But the thing that you are feeding at the core of every character is your unconscious, your subconscious, your heart, your memories, your imagination, and that’s yours.  I don’t see the lack of use of the self.  I see the use of the self.  To me that’s the the giving.

I wondered what you think about the importance of starting out in New York, on Broadway, and how that plays a role in fast‑turnaround television.

Fast‑turnaround television, oh, that’s a great question.  I cannot stress enough my early years in New York and the seeds that were planted there and the skills that I developed there.  If I had come straight to Los Angeles, I really, sincerely doubt that I would be sitting here now.

Because my years, earlier years in New York of struggle, of study, of working two and three jobs, of having to learn to really do it specifically, to play character, I â€‘‑ there’s just no way that I would have ended up playing some of the roles in television that I have.

I get â€‘‑ knock on wood, bless my heart and bow â€‘‑ great roles.  And I couldn’t have done them this quickly.  That’s a great question.  You have to really be fast, but you have to be really specific and you have to know how to understand layers so that in three lines, you’ve got all the layers lined up.  And you don’t have those skills if you haven’t prepared properly.

But the other thing about the early years in New York that I think help you sustain a life in the industry is that there’s a lot of heartache in being a New York actor.  You are slamming around in subways, going into cold, dark theaters with your costumes over your shoulder, in pouring rain, giving your best and getting rejected.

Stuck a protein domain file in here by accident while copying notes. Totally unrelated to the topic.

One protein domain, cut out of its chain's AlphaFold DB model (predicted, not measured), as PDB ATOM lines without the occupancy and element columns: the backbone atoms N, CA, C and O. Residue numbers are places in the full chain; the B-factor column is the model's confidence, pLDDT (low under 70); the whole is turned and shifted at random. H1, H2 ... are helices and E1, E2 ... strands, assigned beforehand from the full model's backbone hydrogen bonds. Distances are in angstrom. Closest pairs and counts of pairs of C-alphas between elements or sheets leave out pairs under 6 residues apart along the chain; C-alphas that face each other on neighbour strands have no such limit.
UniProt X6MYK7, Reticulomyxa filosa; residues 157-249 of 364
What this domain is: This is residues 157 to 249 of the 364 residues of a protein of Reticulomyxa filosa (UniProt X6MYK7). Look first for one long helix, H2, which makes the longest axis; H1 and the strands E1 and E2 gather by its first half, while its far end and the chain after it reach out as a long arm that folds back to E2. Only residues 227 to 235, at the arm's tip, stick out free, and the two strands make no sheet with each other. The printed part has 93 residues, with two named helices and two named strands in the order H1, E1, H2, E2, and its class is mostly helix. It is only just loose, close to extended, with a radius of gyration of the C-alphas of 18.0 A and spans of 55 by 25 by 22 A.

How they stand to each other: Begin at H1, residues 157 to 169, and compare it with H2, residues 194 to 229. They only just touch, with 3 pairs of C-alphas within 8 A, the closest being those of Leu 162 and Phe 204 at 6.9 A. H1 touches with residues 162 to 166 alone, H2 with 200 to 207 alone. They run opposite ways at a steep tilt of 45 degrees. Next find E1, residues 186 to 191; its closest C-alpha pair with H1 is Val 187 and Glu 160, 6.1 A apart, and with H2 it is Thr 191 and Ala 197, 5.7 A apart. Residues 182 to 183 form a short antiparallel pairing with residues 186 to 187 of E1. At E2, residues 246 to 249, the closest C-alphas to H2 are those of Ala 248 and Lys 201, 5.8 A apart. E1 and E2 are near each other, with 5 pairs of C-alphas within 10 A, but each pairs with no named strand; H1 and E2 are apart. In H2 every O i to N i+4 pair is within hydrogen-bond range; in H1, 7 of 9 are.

There’s years of it for everybody.  Well, maybe there’s five people in the world who don’t go through that.  But if you really talk to people who have succeeded and sustained a life in it, they have â€‘‑ everybody’s got those memories.  It builds kind of a muscle internally, emotionally, and spiritually that I cherish in my work.  I cherish it.

Because every time I feel like this one’s going to kill me, this challenge, this is going to be the one where I’m going to say okay, done, that muscle comes to life and says, “No, remember blah blah blah blah. Do you remember when you did that play and you went in the pouring rain at midnight to the newspaper box and pulled out one newspaper and you got a glowing review and pulled out another you got killed, the same play, the same night, and you were 20‑what‑7. And I stood there in the pouring rain, going just, oh, this is what it means to really be out there, controversy.”

You’re making choices that have different responses to it, but they were yours and you’re going to keep doing it.  You’ve got to go back out there tonight and do it again.  And you start to develop this ownership of the work no matter what comes back.  And you accept the truth of all of that, and it changes everything for you.  Because you don’t spend a life trying to create a career that protects yourself.  You have a career that is risk‑taking.